A friend requested that I make him a sign. His son has built a forge and has been learning the art of blacksmithing. He wanted a sign to hang outside the forge. He wanted something carved, but a bit rustic looking. The two big parts to this project are designing the CAD model, and selecting the right wood for outdoor use.
The CAD model was created in AutoCAD, then exported to a format that I could import to the Carvewright software. We worked through a few designs and settled on this one.
The next question was the wood. You want something that will weather outdoors well without any maintenance. I had one piece of Thermo wood left over from building my deck that I thought might work. Since I can’t do anything the normal way, my deck is built out of thermally modified wood (TMW). I had seen an article on it and thought it would be cool. Basically standard pine (or any other wood) is heat-treated, hardening the wood and rendering it impervious to rot and distasteful for insects. It will last 40 years outside without any chemicals. The only drawback is that the process leaves the surface vulnerable to deterioration under the sun’s UV rays. Basically the wood turns grey in a matter of months instead of years. The damage is only surface deep, so if you like the grey color, this is the wood for you. Since we were looking for outdoor and rustic, this is the wood I am going to try to use for this sign. If it doesn’t work out, I will fall back on white oak.
I cut my last 2″x6″ down to roughly 26″ long then jointed the edges on my table saw.
I planed down the surfaces to remove any writing.
I applied weather resistant glue to the edges and clamped up the panel.
After a few hours, I scraped away the glue squeeze-out, then placed the panel in the carver.
I set the program running. It was a six-hour carve, so I found something else to do for a while… When the carver was on the last five minutes of the carve, it tore out a large chunk of wood, from the end. The piece of wood messed up the tracking and the cutter shifted an inch and sliced through the border. Bummer!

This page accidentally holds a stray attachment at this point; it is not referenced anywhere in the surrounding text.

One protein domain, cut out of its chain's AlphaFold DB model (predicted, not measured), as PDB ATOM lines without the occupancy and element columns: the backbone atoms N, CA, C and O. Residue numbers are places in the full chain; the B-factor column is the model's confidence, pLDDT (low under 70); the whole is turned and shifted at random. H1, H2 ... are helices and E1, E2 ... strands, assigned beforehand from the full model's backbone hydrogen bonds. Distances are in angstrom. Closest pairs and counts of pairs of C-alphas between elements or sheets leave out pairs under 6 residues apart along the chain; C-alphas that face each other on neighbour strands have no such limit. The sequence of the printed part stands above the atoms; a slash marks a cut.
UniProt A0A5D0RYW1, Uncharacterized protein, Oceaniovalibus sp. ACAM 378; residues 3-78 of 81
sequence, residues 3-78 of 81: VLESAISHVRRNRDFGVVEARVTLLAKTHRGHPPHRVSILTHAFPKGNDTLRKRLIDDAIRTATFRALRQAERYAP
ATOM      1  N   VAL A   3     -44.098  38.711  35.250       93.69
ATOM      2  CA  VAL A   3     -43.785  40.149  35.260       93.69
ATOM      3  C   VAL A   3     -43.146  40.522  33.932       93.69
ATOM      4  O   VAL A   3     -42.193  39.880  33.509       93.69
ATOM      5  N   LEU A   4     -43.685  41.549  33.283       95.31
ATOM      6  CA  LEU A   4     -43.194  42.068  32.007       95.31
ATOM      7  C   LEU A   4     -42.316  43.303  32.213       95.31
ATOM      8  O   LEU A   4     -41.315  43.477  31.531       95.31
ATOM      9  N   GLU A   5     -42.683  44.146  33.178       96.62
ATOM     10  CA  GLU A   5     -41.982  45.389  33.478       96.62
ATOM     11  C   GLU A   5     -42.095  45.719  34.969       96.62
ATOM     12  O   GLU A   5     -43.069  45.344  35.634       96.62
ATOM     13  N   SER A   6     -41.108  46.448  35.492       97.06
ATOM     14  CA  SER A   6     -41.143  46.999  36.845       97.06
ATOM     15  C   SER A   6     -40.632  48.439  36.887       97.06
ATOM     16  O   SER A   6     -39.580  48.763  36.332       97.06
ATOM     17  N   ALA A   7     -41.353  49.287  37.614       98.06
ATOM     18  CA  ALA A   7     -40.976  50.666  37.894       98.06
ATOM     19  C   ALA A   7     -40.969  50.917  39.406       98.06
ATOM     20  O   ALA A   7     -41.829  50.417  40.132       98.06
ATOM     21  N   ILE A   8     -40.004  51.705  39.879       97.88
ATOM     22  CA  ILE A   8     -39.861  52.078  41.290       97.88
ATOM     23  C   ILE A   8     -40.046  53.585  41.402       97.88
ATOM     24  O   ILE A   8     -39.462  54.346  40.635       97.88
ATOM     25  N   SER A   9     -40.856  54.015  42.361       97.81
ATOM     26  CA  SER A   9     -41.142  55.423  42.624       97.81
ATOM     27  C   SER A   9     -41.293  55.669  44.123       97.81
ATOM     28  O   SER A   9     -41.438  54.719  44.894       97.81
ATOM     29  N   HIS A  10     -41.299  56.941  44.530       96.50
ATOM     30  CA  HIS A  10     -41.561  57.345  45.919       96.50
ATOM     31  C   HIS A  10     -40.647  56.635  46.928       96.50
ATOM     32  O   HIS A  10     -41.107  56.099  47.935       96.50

Since the pine was hardened, the wood tends to be a bit more brittle. The larger letters cut out fine, but the date at the bottom was thinner and some of the numbers didn’t do so well. Since this was my only piece of TMW and I would have to order a bulk load to get more, I decided to try redesigning the sign instead of tossing it in the trash.
I gently chiseled the letters away with a sharp chisel, then traced them out again with a marker.
I used a 1/4″ ball end router bit to carve the date out by eye. I had to rest the router base on the border and the base of the anvil, and extend the bit down about an inch to perform this task. Luckily the anvil base was just wide enough to do it.
I also had to sacrifice the thick border because of the tear-out and cut through one side. I ripped it off, on the table saw.
Here is the revised finished product. In a few short weeks/months of exposure, the sign will be just as weathered looking as the deck behind it.
I emailed photos to my friend and offered to remake it in white oak, but he graciously replied that he liked this version better. I am glad he likes it, but frustrated that it didn’t turn out the way that I planned. You are always you own biggest critic.
Patrick just received his birthday present today, and I have been told that he loves it. I hope to get a picture of it in a few months when it has had a chance to hang above his forge out in the sunlight. It should turn a beautiful weathered grey.
Happy Birthday Patrick!